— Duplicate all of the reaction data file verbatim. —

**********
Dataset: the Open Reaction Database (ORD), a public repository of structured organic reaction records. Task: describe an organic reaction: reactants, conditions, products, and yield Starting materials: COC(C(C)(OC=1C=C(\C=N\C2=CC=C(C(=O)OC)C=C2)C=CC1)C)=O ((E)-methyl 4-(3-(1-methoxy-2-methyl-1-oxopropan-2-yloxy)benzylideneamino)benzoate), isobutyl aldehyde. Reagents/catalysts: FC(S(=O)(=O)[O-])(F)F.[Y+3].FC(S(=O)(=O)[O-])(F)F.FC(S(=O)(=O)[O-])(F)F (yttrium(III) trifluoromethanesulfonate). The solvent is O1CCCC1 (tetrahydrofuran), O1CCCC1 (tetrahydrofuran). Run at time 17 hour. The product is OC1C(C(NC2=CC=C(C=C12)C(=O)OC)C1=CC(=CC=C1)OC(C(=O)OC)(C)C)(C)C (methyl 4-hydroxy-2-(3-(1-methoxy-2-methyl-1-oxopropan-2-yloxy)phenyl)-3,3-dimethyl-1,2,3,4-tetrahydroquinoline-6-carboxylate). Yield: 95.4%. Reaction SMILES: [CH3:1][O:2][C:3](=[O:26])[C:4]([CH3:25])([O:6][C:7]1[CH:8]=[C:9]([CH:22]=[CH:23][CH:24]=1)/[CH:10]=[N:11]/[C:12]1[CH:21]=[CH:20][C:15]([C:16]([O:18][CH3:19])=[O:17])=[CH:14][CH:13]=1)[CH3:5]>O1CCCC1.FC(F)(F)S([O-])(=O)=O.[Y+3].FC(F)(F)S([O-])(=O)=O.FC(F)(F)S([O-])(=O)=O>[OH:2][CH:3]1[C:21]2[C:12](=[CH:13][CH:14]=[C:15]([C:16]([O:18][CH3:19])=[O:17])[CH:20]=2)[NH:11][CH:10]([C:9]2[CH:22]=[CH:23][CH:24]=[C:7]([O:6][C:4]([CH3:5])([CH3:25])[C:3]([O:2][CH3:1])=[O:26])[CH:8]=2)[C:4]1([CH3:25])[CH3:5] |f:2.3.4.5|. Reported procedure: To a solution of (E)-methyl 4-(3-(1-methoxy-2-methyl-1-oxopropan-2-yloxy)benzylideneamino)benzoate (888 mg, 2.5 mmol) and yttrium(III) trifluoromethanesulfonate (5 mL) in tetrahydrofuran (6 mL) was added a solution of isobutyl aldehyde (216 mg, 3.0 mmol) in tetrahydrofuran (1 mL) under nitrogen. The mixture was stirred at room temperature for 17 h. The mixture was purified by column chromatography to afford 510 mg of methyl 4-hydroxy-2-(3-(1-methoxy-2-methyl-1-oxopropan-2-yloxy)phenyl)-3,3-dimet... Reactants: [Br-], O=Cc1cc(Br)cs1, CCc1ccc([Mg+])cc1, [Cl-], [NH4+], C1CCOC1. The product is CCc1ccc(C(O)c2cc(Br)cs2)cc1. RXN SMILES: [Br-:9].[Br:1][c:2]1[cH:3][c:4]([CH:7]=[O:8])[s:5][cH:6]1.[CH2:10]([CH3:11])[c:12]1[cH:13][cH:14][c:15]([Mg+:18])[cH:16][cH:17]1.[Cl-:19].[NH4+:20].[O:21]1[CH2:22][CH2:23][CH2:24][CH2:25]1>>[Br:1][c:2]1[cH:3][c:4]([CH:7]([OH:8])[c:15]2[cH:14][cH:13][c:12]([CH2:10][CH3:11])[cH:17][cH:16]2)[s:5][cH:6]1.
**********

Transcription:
Dataset: the Open Reaction Database (ORD), a public repository of structured organic reaction records. Task: describe an organic reaction: reactants, conditions, products, and yield Starting materials: COC(C(C)(OC=1C=C(\C=N\C2=CC=C(C(=O)OC)C=C2)C=CC1)C)=O ((E)-methyl 4-(3-(1-methoxy-2-methyl-1-oxopropan-2-yloxy)benzylideneamino)benzoate), isobutyl aldehyde. Reagents/catalysts: FC(S(=O)(=O)[O-])(F)F.[Y+3].FC(S(=O)(=O)[O-])(F)F.FC(S(=O)(=O)[O-])(F)F (yttrium(III) trifluoromethanesulfonate). The solvent is O1CCCC1 (tetrahydrofuran), O1CCCC1 (tetrahydrofuran). Run at time 17 hour. The product is OC1C(C(NC2=CC=C(C=C12)C(=O)OC)C1=CC(=CC=C1)OC(C(=O)OC)(C)C)(C)C (methyl 4-hydroxy-2-(3-(1-methoxy-2-methyl-1-oxopropan-2-yloxy)phenyl)-3,3-dimethyl-1,2,3,4-tetrahydroquinoline-6-carboxylate). Yield: 95.4%. Reaction SMILES: [CH3:1][O:2][C:3](=[O:26])[C:4]([CH3:25])([O:6][C:7]1[CH:8]=[C:9]([CH:22]=[CH:23][CH:24]=1)/[CH:10]=[N:11]/[C:12]1[CH:21]=[CH:20][C:15]([C:16]([O:18][CH3:19])=[O:17])=[CH:14][CH:13]=1)[CH3:5]>O1CCCC1.FC(F)(F)S([O-])(=O)=O.[Y+3].FC(F)(F)S([O-])(=O)=O.FC(F)(F)S([O-])(=O)=O>[OH:2][CH:3]1[C:21]2[C:12](=[CH:13][CH:14]=[C:15]([C:16]([O:18][CH3:19])=[O:17])[CH:20]=2)[NH:11][CH:10]([C:9]2[CH:22]=[CH:23][CH:24]=[C:7]([O:6][C:4]([CH3:5])([CH3:25])[C:3]([O:2][CH3:1])=[O:26])[CH:8]=2)[C:4]1([CH3:25])[CH3:5] |f:2.3.4.5|. Reported procedure: To a solution of (E)-methyl 4-(3-(1-methoxy-2-methyl-1-oxopropan-2-yloxy)benzylideneamino)benzoate (888 mg, 2.5 mmol) and yttrium(III) trifluoromethanesulfonate (5 mL) in tetrahydrofuran (6 mL) was added a solution of isobutyl aldehyde (216 mg, 3.0 mmol) in tetrahydrofuran (1 mL) under nitrogen. The mixture was stirred at room temperature for 17 h. The mixture was purified by column chromatography to afford 510 mg of methyl 4-hydroxy-2-(3-(1-methoxy-2-methyl-1-oxopropan-2-yloxy)phenyl)-3,3-dimet... Reactants: [Br-], O=Cc1cc(Br)cs1, CCc1ccc([Mg+])cc1, [Cl-], [NH4+], C1CCOC1. The product is CCc1ccc(C(O)c2cc(Br)cs2)cc1. RXN SMILES: [Br-:9].[Br:1][c:2]1[cH:3][c:4]([CH:7]=[O:8])[s:5][cH:6]1.[CH2:10]([CH3:11])[c:12]1[cH:13][cH:14][c:15]([Mg+:18])[cH:16][cH:17]1.[Cl-:19].[NH4+:20].[O:21]1[CH2:22][CH2:23][CH2:24][CH2:25]1>>[Br:1][c:2]1[cH:3][c:4]([CH:7]([OH:8])[c:15]2[cH:14][cH:13][c:12]([CH2:10][CH3:11])[cH:17][cH:16]2)[s:5][cH:6]1.